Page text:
Camping on Bear Head Lake: Minnesota’s Great North

Camping on Bear Head Lake: Minnesota's Great North
Families enjoy the outdoors at Bear Head Lake.
A shrill cry in the distance woke me from a comfortable sleep. My family was tenting at Bear Head Lake State Park just south of Ely, Minnesota. A warm summer wind swept across the 4,523 acres (18.3 km²) of dark woods and a lake shaped like the cartoon character Yogi Bear.

At 5 a.m., a bird’s morning shriek prompted me to explore my surroundings. Following the distant calls, I found the source: At a swimming beach west of the campground, perched high above the picnic tables, an eagle nestled with her eaglets in a 10-foot (3 m) eagle’s nest.

Several of the camper cabins at Bear Head Lake Park are open year-round.
Several of the camper cabins at Bear Head Lake Park are open year-round.

I quickly darted back to my campsite and roused my wife and kids to have a look. By 6 a.m., the pristine lake had already warmed enough for a cool morning swim with my two youngest children.

The eagle swooped by us, plunged its talons deep into the lake and emerged with a wriggling lake trout. Later in the morning, a crowd of campers gathered underneath the nest to watch the chicks dine on yet more fresh fish. Necks straining, we gawked and oohed.

Bear Head Lake is an impressive northern Minnesota state park situated close to the Boundary Waters Canoe Area Wilderness within the Superior National Forest, yet an easy two-hour drive from Duluth. It’s the last civilized stopover before the state encourages you — mostly by not providing any pull-in campsites — to camp with a canoe.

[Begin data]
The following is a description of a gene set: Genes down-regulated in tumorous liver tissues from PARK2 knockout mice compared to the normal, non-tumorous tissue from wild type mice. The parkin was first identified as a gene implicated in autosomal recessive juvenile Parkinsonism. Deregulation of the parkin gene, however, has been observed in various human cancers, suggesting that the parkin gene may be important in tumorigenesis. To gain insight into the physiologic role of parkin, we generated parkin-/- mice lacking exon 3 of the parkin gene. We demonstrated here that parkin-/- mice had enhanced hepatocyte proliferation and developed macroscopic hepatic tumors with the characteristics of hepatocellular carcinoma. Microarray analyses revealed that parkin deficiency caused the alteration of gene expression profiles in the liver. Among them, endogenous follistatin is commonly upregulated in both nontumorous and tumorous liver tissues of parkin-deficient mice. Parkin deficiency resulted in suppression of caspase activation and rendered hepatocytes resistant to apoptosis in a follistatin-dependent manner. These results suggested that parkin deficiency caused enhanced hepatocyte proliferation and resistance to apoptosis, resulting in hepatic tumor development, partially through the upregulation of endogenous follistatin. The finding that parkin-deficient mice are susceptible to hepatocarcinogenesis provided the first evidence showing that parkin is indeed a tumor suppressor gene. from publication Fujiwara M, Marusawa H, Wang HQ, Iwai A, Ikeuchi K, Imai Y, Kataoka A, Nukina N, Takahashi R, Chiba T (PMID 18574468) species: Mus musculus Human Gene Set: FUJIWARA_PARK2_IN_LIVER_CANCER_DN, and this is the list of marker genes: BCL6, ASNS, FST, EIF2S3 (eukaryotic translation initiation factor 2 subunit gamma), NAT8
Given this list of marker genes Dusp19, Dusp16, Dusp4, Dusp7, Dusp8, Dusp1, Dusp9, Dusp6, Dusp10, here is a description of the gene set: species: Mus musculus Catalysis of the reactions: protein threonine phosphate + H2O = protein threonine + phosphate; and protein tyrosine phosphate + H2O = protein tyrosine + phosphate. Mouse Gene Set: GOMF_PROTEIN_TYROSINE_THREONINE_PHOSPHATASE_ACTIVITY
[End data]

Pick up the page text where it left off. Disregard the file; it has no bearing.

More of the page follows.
Among the highlights are howling wolves at twilight, 23 miles (37 km) of lakeshore, electric-motor boat rentals, 73 campsites and 17 miles (27 km) of hiking trails. A rental house is available, as well, situated far enough from the road for family solitude.

The park is home to timber wolves and moose, but it’s well known, also, for its black bears. In recent years, Minnesota’s Department of Natural Resources has moved garbage dumps several miles from the camping area, so if you do see a bear, it won’t be looking for your leftover spaghetti jar.

Whether from boat or shoreline, trout fishing is one of the park’s highlights.
Whether from boat or shoreline, trout fishing is one of the park’s highlights.

What you will find with greater certainty is trout fishing, which you can do from a boat or from the shore. My son and I caught several, and watched a snappy turtle do the same.

If You Go

Bear Head Lake State Park is located 245 miles (394.3 km) from Minneapolis and St. Paul, Minnesota.

Day-use admission is US$ 7, but the best value is the US$ 25 annual permit. The overnight camping fees are US$ 18 for electric sites and US$ 11-15 for others.

Bear Head Lake State Park

9301 Bear Head State Park Road

Ely, Minnesota 55731

218-365-7229

www.dnr.state.mn.us/state_parks/bear_

head_lake

International Wolf Center

1396 Highway 169

Ely, Minnesota 55731

218-365-4695

www.wolf.org

The International Wolf Center, in Ely, is well worth a visit while you are in the area. The center offers programs for all ages to experience wolves in the wild. Additionally, it has a wolf-discovery room with hands-on activities for kids and wolf-watching through the glass of an observation room. Fees are US$ 7.50 for teens and adults; US$ 4 for ages 3-12; seniors US$ 6.50. Open daily May 15 to mid-October and mid-October to early May only on Saturdays and Sundays.

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